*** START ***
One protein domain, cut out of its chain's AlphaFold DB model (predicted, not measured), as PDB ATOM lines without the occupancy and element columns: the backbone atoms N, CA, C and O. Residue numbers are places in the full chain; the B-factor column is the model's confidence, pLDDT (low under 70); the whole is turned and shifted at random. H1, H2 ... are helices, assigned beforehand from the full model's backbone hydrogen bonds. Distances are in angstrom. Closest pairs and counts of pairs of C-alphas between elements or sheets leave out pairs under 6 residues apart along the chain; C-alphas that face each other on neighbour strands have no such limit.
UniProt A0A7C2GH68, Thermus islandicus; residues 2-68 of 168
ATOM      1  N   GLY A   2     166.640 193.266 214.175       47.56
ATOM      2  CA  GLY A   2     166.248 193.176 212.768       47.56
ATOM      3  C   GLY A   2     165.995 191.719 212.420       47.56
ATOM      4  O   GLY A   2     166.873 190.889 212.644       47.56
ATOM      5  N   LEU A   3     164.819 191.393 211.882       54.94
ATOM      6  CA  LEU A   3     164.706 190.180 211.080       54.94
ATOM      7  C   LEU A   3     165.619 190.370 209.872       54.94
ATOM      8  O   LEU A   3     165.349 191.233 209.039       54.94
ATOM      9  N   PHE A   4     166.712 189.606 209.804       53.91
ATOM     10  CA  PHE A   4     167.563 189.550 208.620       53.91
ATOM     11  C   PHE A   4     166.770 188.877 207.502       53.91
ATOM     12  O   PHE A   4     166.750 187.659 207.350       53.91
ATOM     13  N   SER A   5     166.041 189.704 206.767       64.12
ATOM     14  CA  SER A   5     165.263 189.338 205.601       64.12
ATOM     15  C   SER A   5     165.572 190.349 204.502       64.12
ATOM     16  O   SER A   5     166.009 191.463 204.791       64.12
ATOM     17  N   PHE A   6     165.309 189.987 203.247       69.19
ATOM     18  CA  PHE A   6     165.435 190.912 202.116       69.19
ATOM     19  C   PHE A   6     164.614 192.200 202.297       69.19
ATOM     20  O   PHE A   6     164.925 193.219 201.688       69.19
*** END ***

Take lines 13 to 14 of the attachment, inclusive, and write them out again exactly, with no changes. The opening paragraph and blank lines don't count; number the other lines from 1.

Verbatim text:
ATOM     12  O   PHE A   4     166.750 187.659 207.350       53.91
ATOM     13  N   SER A   5     166.041 189.704 206.767       64.12